How Were Courses Scheduled A Hundred Years Ago?

17-year-old Helena Muffly wrote exactly 100 years ago today: 

Tuesday, October 22, 1912:  Came to the conclusion that I didn’t know very much in Geometry. We had an exam in it this morning.

Her middle-aged granddaughter’s comments 100 years later:

I can’t figure out how the classes were scheduled a hundred years ago. Based on the diary entries, it seems like courses started and ended at random intervals. Courses apparently didn’t last for the entire year, or a full semester or quarter.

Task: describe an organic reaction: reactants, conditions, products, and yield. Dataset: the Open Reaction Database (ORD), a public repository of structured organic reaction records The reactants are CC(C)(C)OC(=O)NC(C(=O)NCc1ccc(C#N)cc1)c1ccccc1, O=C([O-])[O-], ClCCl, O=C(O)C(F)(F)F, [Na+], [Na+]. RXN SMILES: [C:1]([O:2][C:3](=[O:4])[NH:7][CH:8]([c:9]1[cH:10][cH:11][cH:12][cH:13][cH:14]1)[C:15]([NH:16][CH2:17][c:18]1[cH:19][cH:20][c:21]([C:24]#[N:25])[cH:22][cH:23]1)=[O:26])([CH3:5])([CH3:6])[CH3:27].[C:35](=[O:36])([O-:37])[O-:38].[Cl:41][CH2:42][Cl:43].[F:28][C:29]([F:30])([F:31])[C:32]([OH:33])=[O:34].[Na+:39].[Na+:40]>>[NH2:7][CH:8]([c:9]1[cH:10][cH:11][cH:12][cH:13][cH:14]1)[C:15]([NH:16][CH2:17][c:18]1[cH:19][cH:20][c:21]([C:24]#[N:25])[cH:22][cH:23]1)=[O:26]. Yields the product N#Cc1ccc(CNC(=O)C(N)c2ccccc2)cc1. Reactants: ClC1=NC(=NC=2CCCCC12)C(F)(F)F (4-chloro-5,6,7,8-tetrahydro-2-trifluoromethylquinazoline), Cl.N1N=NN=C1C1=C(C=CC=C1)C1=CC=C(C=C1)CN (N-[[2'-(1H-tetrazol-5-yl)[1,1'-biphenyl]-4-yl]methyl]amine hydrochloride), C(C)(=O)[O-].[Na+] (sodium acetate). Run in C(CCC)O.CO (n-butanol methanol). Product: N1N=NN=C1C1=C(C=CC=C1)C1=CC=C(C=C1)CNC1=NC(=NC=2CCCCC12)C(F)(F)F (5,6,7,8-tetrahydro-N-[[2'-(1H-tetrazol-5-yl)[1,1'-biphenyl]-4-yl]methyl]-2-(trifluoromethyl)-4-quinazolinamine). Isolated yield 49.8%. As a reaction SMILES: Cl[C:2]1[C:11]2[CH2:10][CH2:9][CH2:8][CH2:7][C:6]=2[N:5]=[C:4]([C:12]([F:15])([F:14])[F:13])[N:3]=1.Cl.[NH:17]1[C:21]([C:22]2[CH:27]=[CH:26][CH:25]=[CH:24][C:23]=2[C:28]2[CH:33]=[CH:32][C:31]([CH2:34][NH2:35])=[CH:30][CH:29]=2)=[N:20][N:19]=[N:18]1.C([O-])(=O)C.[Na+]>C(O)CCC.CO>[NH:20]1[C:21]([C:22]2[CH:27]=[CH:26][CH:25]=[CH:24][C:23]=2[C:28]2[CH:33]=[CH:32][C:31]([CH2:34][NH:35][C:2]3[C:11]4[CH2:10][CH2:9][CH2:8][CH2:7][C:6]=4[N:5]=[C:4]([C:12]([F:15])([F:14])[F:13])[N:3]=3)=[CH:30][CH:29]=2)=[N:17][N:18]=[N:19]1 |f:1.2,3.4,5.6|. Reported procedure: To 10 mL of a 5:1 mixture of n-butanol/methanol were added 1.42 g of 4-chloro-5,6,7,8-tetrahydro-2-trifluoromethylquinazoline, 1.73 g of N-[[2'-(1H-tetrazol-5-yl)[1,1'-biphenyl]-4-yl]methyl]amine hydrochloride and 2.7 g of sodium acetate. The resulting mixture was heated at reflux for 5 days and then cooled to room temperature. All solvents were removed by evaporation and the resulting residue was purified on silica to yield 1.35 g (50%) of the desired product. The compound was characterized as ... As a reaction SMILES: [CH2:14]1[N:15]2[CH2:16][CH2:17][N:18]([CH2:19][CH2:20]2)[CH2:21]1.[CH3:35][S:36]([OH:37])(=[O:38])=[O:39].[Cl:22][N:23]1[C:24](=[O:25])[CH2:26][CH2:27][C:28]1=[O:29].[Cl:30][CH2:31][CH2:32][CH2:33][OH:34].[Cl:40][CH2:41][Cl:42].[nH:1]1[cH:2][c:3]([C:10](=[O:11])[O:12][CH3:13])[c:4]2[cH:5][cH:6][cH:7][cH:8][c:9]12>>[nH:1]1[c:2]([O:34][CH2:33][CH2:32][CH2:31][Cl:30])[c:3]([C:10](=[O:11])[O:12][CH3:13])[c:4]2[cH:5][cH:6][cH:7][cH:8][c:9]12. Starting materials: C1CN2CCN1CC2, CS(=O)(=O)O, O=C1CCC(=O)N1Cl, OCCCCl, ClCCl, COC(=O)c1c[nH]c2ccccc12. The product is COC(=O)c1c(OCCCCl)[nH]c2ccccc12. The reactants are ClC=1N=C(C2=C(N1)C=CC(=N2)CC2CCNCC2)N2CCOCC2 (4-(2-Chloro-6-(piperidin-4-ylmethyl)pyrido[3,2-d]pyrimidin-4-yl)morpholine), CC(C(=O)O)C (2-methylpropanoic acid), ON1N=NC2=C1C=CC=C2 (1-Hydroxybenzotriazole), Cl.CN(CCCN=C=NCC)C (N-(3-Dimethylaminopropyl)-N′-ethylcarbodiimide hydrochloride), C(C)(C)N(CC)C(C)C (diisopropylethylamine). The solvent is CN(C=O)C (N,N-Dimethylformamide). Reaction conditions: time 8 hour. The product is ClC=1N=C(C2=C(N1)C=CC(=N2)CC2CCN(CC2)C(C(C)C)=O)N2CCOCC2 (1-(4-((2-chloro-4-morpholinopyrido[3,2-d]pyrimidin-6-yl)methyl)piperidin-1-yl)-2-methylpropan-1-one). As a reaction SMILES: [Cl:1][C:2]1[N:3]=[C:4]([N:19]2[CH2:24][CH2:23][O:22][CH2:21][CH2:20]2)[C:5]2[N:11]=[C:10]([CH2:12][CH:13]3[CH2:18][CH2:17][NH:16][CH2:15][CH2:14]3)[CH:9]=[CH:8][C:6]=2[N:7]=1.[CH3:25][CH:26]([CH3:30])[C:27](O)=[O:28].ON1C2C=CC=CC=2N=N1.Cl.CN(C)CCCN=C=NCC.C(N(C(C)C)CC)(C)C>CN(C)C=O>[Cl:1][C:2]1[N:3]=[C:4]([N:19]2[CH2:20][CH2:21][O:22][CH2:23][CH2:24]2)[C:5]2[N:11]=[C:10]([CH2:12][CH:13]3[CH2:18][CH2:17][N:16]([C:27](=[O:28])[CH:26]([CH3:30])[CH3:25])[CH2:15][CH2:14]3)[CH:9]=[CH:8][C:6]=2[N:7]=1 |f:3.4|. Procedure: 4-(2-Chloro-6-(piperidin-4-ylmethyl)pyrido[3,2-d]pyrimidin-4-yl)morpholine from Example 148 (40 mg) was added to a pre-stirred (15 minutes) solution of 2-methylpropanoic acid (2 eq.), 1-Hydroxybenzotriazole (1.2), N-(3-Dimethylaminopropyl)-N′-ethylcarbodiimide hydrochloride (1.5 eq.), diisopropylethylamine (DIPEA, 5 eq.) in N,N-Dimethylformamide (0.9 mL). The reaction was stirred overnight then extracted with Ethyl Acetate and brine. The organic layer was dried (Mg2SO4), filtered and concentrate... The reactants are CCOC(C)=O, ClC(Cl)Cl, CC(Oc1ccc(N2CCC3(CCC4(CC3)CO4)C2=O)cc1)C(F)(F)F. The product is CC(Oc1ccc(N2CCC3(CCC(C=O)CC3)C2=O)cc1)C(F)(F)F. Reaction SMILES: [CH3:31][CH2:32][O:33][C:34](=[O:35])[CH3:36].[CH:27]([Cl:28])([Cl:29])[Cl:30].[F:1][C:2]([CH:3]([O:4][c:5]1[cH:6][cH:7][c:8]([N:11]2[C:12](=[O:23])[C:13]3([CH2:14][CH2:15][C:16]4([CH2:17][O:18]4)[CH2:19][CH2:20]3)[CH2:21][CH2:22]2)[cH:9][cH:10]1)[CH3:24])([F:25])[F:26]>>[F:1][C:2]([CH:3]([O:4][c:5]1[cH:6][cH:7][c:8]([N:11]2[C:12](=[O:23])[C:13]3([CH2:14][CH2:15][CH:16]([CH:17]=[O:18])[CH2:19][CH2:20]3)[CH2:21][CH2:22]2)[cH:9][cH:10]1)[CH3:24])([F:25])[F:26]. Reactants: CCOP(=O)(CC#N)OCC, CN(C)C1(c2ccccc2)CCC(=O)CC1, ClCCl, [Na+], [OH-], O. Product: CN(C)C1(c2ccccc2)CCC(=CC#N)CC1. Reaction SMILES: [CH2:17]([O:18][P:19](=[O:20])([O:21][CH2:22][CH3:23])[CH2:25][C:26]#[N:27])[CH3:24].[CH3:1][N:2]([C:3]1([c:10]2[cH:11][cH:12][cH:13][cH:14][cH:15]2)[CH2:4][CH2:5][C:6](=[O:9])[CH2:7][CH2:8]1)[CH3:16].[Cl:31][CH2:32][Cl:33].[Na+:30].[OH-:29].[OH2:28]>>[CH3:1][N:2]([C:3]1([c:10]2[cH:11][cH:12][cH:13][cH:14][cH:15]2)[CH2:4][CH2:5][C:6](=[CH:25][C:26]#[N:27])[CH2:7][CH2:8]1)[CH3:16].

School started on August 26, 1912. On September 24, 1912, Grandma wrote:

. . . Had an exam in Geometry. Took up Arithmetic today.  Didn’t have to but I chose to do so.

In September I thought that it seemed odd that geometry apparently was finished, and that it was being replaced by arithmetic.

But now this diary entry makes me think that perhaps geometry never ended—and that arithmetic was just somehow an extra class.

4 thoughts on “How Were Courses Scheduled A Hundred Years Ago?

  1. I would imagine that especially in math that a textbook might have multiple types of math. Today we have separate classes for Geometry, Trigonometry, Algebra, etc.. I think back then they were all mixed together. Also, she may have been reviewing Arithmetic to better understand Geometry. I have some old textbooks around. If I wasn’t in so much of a cold fog I would look at them :-).

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